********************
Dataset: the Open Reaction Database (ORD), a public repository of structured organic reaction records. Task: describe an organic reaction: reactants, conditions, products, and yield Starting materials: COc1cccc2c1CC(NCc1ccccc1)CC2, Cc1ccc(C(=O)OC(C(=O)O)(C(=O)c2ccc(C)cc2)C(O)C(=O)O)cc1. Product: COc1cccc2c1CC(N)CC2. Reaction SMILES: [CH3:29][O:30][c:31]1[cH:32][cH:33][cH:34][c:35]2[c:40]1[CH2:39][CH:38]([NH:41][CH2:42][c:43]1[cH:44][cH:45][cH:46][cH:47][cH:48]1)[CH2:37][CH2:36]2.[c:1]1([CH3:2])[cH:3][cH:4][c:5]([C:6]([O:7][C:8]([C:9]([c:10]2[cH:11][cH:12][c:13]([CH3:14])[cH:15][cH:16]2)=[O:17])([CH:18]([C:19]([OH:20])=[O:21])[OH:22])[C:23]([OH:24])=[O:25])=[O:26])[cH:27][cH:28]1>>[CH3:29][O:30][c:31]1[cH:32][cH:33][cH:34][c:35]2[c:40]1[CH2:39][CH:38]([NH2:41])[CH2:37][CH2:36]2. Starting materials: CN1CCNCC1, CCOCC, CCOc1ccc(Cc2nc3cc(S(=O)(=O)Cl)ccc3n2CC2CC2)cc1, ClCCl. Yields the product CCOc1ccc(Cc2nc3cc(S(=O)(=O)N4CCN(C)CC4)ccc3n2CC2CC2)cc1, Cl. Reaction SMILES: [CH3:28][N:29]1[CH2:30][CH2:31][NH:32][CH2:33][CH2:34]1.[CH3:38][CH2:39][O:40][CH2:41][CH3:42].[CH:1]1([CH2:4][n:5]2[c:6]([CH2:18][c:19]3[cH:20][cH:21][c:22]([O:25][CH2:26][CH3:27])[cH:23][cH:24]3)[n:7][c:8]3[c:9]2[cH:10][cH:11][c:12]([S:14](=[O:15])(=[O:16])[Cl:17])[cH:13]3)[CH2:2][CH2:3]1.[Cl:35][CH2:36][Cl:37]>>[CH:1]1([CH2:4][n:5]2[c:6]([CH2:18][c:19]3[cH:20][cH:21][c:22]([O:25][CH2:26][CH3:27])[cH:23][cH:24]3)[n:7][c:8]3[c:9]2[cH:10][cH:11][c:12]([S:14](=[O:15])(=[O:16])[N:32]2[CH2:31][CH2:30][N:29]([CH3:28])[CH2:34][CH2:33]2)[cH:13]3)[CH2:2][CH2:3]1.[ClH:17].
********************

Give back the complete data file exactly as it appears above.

Dataset: the Open Reaction Database (ORD), a public repository of structured organic reaction records. Task: describe an organic reaction: reactants, conditions, products, and yield Starting materials: COc1cccc2c1CC(NCc1ccccc1)CC2, Cc1ccc(C(=O)OC(C(=O)O)(C(=O)c2ccc(C)cc2)C(O)C(=O)O)cc1. Product: COc1cccc2c1CC(N)CC2. Reaction SMILES: [CH3:29][O:30][c:31]1[cH:32][cH:33][cH:34][c:35]2[c:40]1[CH2:39][CH:38]([NH:41][CH2:42][c:43]1[cH:44][cH:45][cH:46][cH:47][cH:48]1)[CH2:37][CH2:36]2.[c:1]1([CH3:2])[cH:3][cH:4][c:5]([C:6]([O:7][C:8]([C:9]([c:10]2[cH:11][cH:12][c:13]([CH3:14])[cH:15][cH:16]2)=[O:17])([CH:18]([C:19]([OH:20])=[O:21])[OH:22])[C:23]([OH:24])=[O:25])=[O:26])[cH:27][cH:28]1>>[CH3:29][O:30][c:31]1[cH:32][cH:33][cH:34][c:35]2[c:40]1[CH2:39][CH:38]([NH2:41])[CH2:37][CH2:36]2. Starting materials: CN1CCNCC1, CCOCC, CCOc1ccc(Cc2nc3cc(S(=O)(=O)Cl)ccc3n2CC2CC2)cc1, ClCCl. Yields the product CCOc1ccc(Cc2nc3cc(S(=O)(=O)N4CCN(C)CC4)ccc3n2CC2CC2)cc1, Cl. Reaction SMILES: [CH3:28][N:29]1[CH2:30][CH2:31][NH:32][CH2:33][CH2:34]1.[CH3:38][CH2:39][O:40][CH2:41][CH3:42].[CH:1]1([CH2:4][n:5]2[c:6]([CH2:18][c:19]3[cH:20][cH:21][c:22]([O:25][CH2:26][CH3:27])[cH:23][cH:24]3)[n:7][c:8]3[c:9]2[cH:10][cH:11][c:12]([S:14](=[O:15])(=[O:16])[Cl:17])[cH:13]3)[CH2:2][CH2:3]1.[Cl:35][CH2:36][Cl:37]>>[CH:1]1([CH2:4][n:5]2[c:6]([CH2:18][c:19]3[cH:20][cH:21][c:22]([O:25][CH2:26][CH3:27])[cH:23][cH:24]3)[n:7][c:8]3[c:9]2[cH:10][cH:11][c:12]([S:14](=[O:15])(=[O:16])[N:32]2[CH2:31][CH2:30][N:29]([CH3:28])[CH2:34][CH2:33]2)[cH:13]3)[CH2:2][CH2:3]1.[ClH:17].